Despite the many benefits of microfinance, it is not without its flaws. For example, there are many who criticize microfinance institutions for often charging higher interest rates than those of commercial banks. This is an accurate assessment, yet it must be considered that these higher interest rates are nevertheless coupled with high repayment rates that typically hover around 95% (Sengupta). Microloan Foundation, a MFI located in the United Kingdom, details several reasons why interest rates must be higher for microfinance institutions than for commercial banks. Firstly, small loans are more expensive to administer than large loans. Because the average loan made by the Microloan Foundation is around £45, their loans are significantly lower than typical bank loans and therefore cost much more to manage. Additionally, the interest rates must account for the fact that inflation rates in developing countries are often very high. Interest rates must also be raised because clients of microfinance are often hard to reach and in remote and rural areas. Finally, the risk of lending to poor clients is occasionally higher than it is in lending to wealthier consumers. The Microloan Foundation consistently keeps track of its “portfolio at risk,” meaning the loans it has made that are at risk of defaulting. For the Microloan Foundation, the average “portfolio at risk” is typically 1% of the total portfolio, yet during times of famine it can be as high as 40%. Therefore interest rates must account for the possible riskiness of microloans. Nevertheless, the main goal of charging higher interest rates is to ensure long-term sustainability for the MFI (“Interest Rates”). Microfinance institutions typically use donations and subsidies to start up their organizations, yet the high interest rates allow them to be sustainable and able to operate without reliance on outside donors (Armendariz 245).

Another common criticism of microfinance is that it is unable to reach the poorest of the poor, otherwise referred to as the “core poor” (Weiss). Once again, this argument has merit with respect to the initial stages of MFI development. It is well documented that at first, microfinance institutions typically help those who are considered to be either moderately poor or those who are not poor yet very vulnerable, while the extremely poor are neglected (Helms 20). As unfortunate as this may be, it is necessary for a MFI to gain financial independence in order to be able to help the core poor. All microfinance institutions must first target the relatively less risky marginally poor in order to build up savings. (Sengupta). By achieving financial sustainability, MFIs can extend their outreach and help the world’s poorest, as the Grameen Bank and other large MFIs have done. Additionally, the extremely poor can greatly benefit from the development of microenterprises. Many entrepreneurs eventually expand their businesses, hire new workers, or develop new operations. This can provide economic opportunities for the extremely poor that were otherwise not available. Even if microloans are not always made to the poorest of the poor, the core poor can still be affected by their distribution (Robinson 19).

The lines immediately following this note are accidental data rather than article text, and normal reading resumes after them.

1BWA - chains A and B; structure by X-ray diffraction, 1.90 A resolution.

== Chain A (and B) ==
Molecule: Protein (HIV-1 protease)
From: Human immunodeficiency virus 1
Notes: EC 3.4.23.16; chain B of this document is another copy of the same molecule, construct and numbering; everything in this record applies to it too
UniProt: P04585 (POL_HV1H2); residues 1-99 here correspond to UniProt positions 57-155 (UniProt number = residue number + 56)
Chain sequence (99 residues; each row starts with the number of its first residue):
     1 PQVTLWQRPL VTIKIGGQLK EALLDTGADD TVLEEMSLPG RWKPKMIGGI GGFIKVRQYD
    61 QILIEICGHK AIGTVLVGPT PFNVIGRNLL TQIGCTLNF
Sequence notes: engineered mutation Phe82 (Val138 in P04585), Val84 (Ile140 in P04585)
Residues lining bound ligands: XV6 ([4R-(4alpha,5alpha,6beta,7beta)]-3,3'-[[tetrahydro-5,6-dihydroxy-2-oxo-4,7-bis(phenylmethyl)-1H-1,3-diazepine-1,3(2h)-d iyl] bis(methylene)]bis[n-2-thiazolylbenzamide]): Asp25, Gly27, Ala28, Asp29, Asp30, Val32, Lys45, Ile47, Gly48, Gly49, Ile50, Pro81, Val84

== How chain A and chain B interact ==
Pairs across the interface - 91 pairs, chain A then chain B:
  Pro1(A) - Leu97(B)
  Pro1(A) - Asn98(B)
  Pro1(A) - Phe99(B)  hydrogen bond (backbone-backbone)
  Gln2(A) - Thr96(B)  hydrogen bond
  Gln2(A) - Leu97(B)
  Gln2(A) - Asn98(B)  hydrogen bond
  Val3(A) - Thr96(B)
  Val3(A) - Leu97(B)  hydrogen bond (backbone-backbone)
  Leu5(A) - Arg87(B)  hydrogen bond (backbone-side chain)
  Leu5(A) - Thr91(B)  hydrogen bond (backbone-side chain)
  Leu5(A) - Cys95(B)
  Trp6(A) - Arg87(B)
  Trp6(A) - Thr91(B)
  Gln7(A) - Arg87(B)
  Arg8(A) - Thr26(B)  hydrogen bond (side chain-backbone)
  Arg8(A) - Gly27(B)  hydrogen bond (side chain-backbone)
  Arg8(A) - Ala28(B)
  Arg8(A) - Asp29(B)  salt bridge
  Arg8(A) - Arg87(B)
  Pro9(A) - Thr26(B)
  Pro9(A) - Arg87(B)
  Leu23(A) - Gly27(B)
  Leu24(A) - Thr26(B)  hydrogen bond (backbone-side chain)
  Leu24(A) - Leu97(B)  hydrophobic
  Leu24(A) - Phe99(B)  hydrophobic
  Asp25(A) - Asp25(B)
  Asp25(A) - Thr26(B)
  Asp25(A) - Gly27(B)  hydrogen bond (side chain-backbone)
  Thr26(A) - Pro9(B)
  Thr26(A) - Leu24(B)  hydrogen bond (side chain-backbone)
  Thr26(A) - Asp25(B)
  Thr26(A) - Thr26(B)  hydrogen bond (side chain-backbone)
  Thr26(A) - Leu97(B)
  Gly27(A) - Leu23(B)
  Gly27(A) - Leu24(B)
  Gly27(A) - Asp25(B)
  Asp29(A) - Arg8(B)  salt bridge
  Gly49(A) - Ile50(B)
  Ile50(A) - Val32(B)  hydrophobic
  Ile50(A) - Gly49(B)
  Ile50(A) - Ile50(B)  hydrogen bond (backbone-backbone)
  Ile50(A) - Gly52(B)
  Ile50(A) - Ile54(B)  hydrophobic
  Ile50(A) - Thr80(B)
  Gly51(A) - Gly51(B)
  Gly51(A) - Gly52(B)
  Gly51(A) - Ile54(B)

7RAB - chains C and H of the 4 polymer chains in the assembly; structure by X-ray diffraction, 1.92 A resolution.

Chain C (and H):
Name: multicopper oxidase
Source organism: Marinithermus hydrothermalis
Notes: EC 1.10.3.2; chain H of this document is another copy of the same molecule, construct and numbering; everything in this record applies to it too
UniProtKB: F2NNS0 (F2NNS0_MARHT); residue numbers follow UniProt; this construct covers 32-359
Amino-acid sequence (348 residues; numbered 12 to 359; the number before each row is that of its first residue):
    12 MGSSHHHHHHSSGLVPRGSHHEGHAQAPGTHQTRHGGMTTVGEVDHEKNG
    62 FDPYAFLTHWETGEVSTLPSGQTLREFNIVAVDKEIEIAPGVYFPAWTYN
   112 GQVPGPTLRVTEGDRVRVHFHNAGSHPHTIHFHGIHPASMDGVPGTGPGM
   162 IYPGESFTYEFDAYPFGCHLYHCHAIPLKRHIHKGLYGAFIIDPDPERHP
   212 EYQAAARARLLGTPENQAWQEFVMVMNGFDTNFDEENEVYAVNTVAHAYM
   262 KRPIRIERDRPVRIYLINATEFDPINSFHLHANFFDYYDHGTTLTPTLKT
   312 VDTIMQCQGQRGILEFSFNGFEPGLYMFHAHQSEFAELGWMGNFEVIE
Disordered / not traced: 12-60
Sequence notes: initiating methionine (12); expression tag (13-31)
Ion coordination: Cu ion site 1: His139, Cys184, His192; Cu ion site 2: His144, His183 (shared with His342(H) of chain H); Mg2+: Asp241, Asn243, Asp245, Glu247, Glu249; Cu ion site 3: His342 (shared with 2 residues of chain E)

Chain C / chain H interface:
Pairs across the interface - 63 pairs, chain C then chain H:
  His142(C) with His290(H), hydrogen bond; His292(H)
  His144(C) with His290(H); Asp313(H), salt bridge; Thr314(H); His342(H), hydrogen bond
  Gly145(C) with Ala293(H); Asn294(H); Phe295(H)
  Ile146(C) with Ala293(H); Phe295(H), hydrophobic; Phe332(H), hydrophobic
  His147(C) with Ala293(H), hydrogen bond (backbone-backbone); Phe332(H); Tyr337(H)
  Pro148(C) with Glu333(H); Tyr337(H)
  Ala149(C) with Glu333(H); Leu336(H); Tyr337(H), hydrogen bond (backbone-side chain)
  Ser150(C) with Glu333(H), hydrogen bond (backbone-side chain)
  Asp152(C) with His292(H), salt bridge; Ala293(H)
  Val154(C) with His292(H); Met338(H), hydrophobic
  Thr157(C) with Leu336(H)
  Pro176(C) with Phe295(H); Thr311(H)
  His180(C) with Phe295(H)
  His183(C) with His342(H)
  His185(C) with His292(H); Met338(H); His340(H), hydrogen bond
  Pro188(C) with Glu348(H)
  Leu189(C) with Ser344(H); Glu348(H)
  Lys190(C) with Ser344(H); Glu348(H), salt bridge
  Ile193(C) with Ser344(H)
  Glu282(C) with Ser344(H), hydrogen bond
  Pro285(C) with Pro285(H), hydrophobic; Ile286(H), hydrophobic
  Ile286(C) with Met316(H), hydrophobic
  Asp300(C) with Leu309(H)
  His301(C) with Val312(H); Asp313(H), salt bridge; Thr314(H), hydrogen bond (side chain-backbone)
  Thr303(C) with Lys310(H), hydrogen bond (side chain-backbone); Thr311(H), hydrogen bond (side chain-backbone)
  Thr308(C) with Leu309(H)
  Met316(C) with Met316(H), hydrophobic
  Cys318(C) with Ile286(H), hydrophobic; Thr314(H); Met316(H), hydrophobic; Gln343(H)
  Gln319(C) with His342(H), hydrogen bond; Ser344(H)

While microfinance may not be without its flaws, it is still one of the best possible means to end world poverty. Perhaps Muhammad Yunus said it best: “A hand up doesn’t always require a handout” (Yunus). When a microfinance institution has achieved financial sustainability, loans can be made to some of the world’s poorest people without any serious risk. The success of microfinance has allowed it to travel around the world, even to the United States. The positive effects of microfinance can be felt not only by an individual borrower but also by entire households and communities. In this way, microfinance gives people the chance to escape poverty not through a subsidy or handout, but rather on their own terms.









Works Cited